was soon dislodged, the town falling into possession. A rebel mail was also captured there by us. The expedition next proceeded down to Whitesburg, gaining information of the enemy's whereabouts, and thence down toward Triana, where on the north side a force fully equal to ours was discovered drawn up in line, and on the south side was seen a much larger force with a piece of artillery. Information had been received at the bluffs, where we destroyed a large boat, that the enemy expected a battery of artillery at Triana. Owing to the insufficient character of the defenses of the boats, the machinery being utterly unprotected, and the fact that numbers of lives would be lost without accomplishing any material object if we attempted to pass through the narrows in opposition to the enemy, it was resolved to head upstream and regain Guntersville as soon as possible, the expedition having got within 14 miles of Decatur.
April 13, the expedition reached Whitesburg on its return in the evening and examined the north bank of the river on the passage.
April 15, reached Bridgeport about 2 a.m., having destroyed 47 boats and captured 4 prisoners, with but 3 casualties on our side. Important information was also gleaned of movements of the enemy on both banks of the river.
First Cavalry Division, commanded by Colonel Edward M. McCook, Second Indiana Cavalry.
January 1 and 2, in camp at Talbott's Station, Tenn.
January 3, the division moved back to Mossy Creek 3 miles, and remained in camp until the 14th. Weather very cold and snowy.
Officers and men suffering severely for lack of tents or other shelter and of clothing. During this time foraging and scouting parties sent to the front captured over 50 of the enemy and killed and wounded several in the different skirmishes that took place.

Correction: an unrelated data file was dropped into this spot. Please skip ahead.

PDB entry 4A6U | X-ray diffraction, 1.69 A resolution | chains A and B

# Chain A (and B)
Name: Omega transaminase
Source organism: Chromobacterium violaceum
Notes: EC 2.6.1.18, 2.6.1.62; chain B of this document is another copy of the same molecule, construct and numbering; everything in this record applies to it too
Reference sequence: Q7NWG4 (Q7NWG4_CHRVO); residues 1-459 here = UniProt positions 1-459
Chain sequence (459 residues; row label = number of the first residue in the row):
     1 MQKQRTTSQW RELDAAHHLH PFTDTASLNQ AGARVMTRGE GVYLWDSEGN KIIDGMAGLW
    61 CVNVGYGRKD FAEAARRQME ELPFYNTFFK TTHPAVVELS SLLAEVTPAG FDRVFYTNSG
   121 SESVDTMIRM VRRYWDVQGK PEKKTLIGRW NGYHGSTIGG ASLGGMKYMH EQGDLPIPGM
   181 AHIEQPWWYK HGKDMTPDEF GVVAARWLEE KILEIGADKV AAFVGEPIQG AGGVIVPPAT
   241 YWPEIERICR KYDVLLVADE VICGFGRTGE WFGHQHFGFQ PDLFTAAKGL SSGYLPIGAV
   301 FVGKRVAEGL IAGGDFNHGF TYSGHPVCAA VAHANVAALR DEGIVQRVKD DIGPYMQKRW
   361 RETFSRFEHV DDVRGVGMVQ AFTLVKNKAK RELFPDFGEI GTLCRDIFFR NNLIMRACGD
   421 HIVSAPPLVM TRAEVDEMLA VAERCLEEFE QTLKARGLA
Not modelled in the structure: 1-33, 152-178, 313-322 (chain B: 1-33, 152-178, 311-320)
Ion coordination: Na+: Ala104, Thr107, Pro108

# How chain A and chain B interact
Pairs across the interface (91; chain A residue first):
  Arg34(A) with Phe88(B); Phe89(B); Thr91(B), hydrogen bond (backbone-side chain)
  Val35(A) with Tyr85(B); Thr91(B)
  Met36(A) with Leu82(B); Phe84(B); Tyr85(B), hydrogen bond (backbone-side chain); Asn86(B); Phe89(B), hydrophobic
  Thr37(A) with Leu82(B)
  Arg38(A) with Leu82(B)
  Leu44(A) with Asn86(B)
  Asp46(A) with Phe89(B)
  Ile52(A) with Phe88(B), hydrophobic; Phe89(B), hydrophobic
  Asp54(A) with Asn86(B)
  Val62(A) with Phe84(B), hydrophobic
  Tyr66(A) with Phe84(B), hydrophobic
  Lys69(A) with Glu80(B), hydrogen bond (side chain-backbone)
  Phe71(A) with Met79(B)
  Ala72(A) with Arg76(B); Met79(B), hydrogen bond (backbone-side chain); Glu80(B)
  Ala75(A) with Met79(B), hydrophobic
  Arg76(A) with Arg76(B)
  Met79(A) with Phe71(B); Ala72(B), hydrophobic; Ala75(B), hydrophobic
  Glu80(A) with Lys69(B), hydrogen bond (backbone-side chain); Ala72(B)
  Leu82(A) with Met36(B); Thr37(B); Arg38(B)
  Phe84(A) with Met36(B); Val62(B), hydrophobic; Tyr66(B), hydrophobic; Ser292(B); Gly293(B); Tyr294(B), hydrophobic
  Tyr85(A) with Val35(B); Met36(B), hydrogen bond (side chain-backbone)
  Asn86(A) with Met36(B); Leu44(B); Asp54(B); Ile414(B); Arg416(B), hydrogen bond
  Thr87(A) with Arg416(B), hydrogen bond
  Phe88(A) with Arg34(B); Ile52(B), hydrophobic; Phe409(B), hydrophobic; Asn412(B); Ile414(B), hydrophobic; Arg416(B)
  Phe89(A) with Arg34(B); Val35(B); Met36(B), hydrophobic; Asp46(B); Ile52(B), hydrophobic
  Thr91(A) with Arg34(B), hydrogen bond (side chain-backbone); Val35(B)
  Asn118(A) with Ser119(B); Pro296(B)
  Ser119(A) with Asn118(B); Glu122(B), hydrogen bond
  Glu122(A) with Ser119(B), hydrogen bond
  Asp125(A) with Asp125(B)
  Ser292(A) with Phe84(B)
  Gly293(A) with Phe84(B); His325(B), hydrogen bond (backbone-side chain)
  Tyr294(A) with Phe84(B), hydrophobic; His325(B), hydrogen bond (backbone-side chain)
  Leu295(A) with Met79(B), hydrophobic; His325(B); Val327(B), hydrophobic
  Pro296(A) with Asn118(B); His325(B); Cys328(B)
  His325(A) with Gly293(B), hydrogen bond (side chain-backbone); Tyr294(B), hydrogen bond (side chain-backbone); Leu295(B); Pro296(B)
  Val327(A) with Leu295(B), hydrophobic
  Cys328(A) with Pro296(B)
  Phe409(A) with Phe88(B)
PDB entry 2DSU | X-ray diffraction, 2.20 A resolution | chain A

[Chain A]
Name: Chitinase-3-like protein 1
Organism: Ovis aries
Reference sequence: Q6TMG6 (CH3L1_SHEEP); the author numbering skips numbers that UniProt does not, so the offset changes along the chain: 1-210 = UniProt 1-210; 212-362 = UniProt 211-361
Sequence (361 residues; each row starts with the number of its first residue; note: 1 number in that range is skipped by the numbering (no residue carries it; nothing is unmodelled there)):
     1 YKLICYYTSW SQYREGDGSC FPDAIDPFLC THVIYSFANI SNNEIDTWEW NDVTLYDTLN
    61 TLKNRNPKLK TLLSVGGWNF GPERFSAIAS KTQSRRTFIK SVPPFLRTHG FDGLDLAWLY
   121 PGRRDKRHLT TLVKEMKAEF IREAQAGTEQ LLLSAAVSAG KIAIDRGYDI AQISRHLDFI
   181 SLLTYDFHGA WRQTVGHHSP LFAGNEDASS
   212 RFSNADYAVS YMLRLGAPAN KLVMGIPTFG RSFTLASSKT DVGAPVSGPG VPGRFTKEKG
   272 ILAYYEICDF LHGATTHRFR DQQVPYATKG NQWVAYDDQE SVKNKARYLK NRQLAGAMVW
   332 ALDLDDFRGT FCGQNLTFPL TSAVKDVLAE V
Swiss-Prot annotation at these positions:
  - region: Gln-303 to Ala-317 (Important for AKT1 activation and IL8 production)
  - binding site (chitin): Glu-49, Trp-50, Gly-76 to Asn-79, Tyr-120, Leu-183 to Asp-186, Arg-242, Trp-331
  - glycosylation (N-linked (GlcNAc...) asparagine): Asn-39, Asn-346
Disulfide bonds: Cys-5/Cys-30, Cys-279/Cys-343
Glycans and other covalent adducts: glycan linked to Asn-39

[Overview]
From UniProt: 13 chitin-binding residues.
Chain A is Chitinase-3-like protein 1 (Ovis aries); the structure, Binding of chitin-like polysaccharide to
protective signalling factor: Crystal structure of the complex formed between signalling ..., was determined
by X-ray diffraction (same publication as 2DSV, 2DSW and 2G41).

January 14, marched in rear of Garrard's and Wolford's divisions of cavalry (Army of Ohio) to Dandridge; 10 miles.
January 15, remained in camp.
January 16, at 12 m. marched on Morristown road, the enemy's cavalry falling back to near Kimbrough's Cross-Roads, where their infantry was discovered in strong force. The division returned, found Wolford being pressed back on the right of Morristown road, and, forming upon his left, drove the enemy back some distance. Our casualties, 2 killed and 6 wounded; enemy's loss not known.
January 17, at 1 p.m. the enemy advanced with heavy columns of infantry, attacking picket-post of Second Brigade, on the right of Morristown road. The brigade formed on the picket-line, and despite the several attempts of the enemy, made with overwhelming numbers of infantry, to gain possession of the wooded eminence, they were repulsed, and after the third attempt ceased. Their colors fell three times in one advance. Their solid, heavy columns suffered severely from the deliberate, well-directed fire of our men. This was the first occasion upon which the division had met the enemy's infantry, and here they successfully repulsed the flower of Long-
*Commanded by Brigadier General Washington L. Elliott.
3 R R-VOL XXXII, PT I